Ancestry.com, United and Snipes offer three Juneteenth campaigns that honor and inform
When it comes to the day that liberated some 4 million people from slavery, brands and marketers must be especially careful when delivering messages about it. United Airlines, Ancestry.com and SNIPES demonstrate how to launch Juneteenth-related campaigns the right way.
United's Black crew and Opal Lee, the beloved "Grandmother of Juneteenth" / United Airlines
This Sunday marks not only Father’s Day but also Juneteenth – a holiday that commemorates the end of racial slavery in the United States. On June 19, 1865, Union soldiers arrived in Galveston, Texas to deliver the message that the Civil War was over. Although the Black community has celebrated Juneteenth ever since, Congress didn’t establish it as a federal holiday until 2021. From showcasing powerful Black art to informative films, here are three organizations who we feel are tactfully celebrating and spreading awareness about this important day in American history.
1. Underserved students soar with United Airlines
On June 16, United Airlines took 100 underserved high school students and Boys & Girls Club members from the Houston area on their first-ever flight.
During the 90-minute charter flight – managed by United's business resource group BEACON and hosted by an all-Black crew – students flew out of Bush Intercontinental Airport and learned about the significance of Juneteenth as well as Black history in aviation. On Juneteenth, a 60-second clip of the flight, co-created by agency ConCreates and narrated by Opal Lee, the 95-year-old woman who fought to make Juneteenth a federal holiday -- will go live across United's social channels.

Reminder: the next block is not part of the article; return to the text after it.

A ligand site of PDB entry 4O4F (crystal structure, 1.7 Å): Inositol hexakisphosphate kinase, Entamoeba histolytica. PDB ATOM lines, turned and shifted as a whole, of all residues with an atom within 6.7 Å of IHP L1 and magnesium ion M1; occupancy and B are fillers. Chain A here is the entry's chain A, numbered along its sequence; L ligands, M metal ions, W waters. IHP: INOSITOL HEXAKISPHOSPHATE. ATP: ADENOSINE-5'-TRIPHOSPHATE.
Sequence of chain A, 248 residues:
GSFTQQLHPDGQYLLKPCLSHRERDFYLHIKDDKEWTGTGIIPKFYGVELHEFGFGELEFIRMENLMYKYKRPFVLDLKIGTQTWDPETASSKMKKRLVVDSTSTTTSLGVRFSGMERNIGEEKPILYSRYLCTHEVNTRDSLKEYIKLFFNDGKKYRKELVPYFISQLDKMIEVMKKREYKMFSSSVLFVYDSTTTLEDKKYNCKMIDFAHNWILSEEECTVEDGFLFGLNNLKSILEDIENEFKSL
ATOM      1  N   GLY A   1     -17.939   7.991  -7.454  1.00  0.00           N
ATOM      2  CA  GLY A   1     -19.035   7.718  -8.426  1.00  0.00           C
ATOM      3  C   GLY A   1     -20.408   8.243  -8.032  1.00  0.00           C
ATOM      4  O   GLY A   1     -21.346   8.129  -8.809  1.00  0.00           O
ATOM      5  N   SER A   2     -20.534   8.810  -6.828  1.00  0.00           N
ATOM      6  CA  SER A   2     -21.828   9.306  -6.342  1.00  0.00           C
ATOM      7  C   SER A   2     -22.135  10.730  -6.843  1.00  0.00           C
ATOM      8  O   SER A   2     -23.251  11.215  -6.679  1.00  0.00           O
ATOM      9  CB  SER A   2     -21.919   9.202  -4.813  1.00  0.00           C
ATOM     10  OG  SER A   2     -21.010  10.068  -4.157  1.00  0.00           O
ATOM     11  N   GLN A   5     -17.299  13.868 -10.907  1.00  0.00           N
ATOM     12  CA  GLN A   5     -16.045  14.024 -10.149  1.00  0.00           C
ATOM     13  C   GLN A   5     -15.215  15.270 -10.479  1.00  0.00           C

“We were honored to host 100 Houston-area high school students for a Juneteenth commemoration and day in aviation at Houston Intercontinental,” –BEACON President Helon Hammond said in a statement. “Juneteenth is such an important day, especially in Houston, which is only about 50 miles away from Galveston.”
The effort is part of United’s goal of inspiring future careers with the airline, which aims to train 5,000 new pilots by 2030. Up to half of them will be women and people of color.
2. Ancestry’s new campaign grants a 150-year-old wish
Although the Civil War freed millions of African Americans, few were ever reunited with their families. In honor of Juneteenth, Ancestry.com has premiered a 25-minute documentary exploring one family’s reunion after 150 years of separation titled, “A Dream Delivered: The Lost Letters of Hawkins Wilson.”
The moving film, directed by Rashidi Harper and hosted by Emmy-nominated actor Anthony Anderson, tells the affecting story of Hawkins Wilson, a man who was permanently separated from his siblings during slavery. In a desperate attempt to find his lost relatives, he, like many other emancipated slaves, sent letters to the Freedmen’s Bureau. The letters remained undelivered – until now.
The full film can be watched on Ancestry's website and YouTube channel.
2. SNIPES uplifts Black artists in Juneteenth gallery show
On June 18, sneaker and streetwear brand SNIPES put the work of four contemporary Black artists in the limelight at Brookln gallery, The Annex.
The brand commissioned each artist – Philadelphia-based collage artist Nazeer Sabree, Texas-based painter Desiree Vaniecia, New York portrait photographer Kendal Bessent of New York and Atlanta-based “ghetto” photographer Yolanda Hoskey – to create a Juneteenth-themed piece that incorporates at least one of SNIPE’s pillars, which are “support,” “empower” and “celebrate.”
During the two-part event, the artists will also lead a workshop and panel discussion.